The former ANZ Bank Building in King William Street, Adelaide, now owned by the South Australian Government and named Edmund Wright House, was designed by E. W. Wright and was built in 1875-78 as the Bank of South Australia. The building is notable for its architectural accomplishment and the significant ... Continue Reading »
King William Street Sites
The building was begun in 1867 when Prince Alfred laid the foundation stone at the base of the tower which is called the 'Victoria Tower'. The main building on the corner was designed by Wright & Woods, architects, but it was erected under the supervision ... Continue Reading »
This building, in which the Crown and Sceptre nestle so effectively in the small pediment, was designed in 1877 by William Mc Minn for William Hubble. The façade to the street has lost something with the erection of a canopy over the pavement. The Crown and Sceptre Hotel is architecturally significant as an ... Continue Reading »
This imposing classically inspired structure, with its Roman Doric portico, was completed in 1867 under the supervision of the Colonial Architect R G Thomas. The Local and District Court (former Police Court) is significant as one of the State's most important group of law buildings forming a distinct precinct at the southern ... Continue Reading »
The Gresham Hotel, on the southwest corner of North Terrace and King William Street, stood on one of Adelaide's most prominent commercial sites. Built in 1873-74, the architect was possibly Daniel Garlick. A plain building, it had a large cast iron verandah and balcony, with columns grouped in pairs to ... Continue Reading »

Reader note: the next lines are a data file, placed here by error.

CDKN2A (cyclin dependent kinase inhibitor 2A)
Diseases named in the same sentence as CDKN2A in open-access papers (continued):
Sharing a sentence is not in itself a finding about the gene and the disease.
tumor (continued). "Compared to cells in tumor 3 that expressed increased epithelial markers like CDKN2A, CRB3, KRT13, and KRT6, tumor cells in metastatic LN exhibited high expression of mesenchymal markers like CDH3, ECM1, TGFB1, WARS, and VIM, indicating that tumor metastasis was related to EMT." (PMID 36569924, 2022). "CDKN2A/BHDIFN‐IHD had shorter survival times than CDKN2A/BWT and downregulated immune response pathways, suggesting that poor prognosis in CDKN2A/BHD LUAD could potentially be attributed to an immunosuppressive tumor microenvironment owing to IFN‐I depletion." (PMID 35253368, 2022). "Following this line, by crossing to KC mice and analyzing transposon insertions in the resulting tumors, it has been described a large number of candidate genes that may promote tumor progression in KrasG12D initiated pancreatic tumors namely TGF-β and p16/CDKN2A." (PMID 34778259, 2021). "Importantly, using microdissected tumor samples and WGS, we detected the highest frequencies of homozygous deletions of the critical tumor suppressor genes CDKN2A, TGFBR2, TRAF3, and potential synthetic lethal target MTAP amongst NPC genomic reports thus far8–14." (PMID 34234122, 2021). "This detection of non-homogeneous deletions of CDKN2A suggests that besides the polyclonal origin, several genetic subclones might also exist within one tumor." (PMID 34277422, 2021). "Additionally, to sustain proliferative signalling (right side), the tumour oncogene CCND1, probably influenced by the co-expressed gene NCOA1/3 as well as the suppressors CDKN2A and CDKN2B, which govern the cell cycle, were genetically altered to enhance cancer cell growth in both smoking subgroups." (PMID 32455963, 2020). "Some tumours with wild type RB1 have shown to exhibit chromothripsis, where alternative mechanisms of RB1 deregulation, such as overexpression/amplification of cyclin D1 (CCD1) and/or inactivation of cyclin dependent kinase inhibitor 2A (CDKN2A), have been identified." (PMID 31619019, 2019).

The Imperial Hotel, on the northeast corner of King William and Grenfell Street, was built in 1866 for Asher Hamm. Michael McMullen was the architect. A three-storied stuccoed building, it had two shops on the King William Street frontage as well as the usual hotel facilities. A similar building in ... Continue Reading »
The Beehive Corner Building (1897) is a rare example of commercial Gothic Revival architecture in Adelaide. It was extensively restored in the 1990s. The building is associated with and named after the corner site which has been traditionally known as the Beehive Corner since the 1840s. Messrs Brewer and Robertson ... Continue Reading »
The Corporation of the City of Adelaide was established in 1840, making it the first local government authority in Australia. It is now more commonly known as the Adelaide City Council. The foundation stone of the Adelaide Town Hall was laid on 4 May 1863 by the Governor ... Continue Reading »
The current hotel was built in 1876 on the site of the King's Head Inn, which was first licensed in 1848. The cantilevered balcony, with wooden railings that Morgan and Gilbert described as having 'a Chinese Chippendale flavour' has been preserved.
The hotel was originally built in 1864. It was significantly changed over time. The building was demolished in 2010 and the site remains vacant.
The corner part of this quietly dignified building was put up in 1880-81 for the Bank to the design of Wright, Reed and Beaver, architects. The western section with an entrance to Currie Street was added in 1940. It was later occupied by the Australia and New Zealand (ANZ) Bank. The ... Continue Reading »
A coaching inn called the City Arms was built on this site in 1841, kept by Richard Pepperell until 1845. The new building was erected in 1881 and was licensed as the United Services until 1931 when it became the Hotel Ambassadors. It has been significantly modified over time. The ... Continue Reading »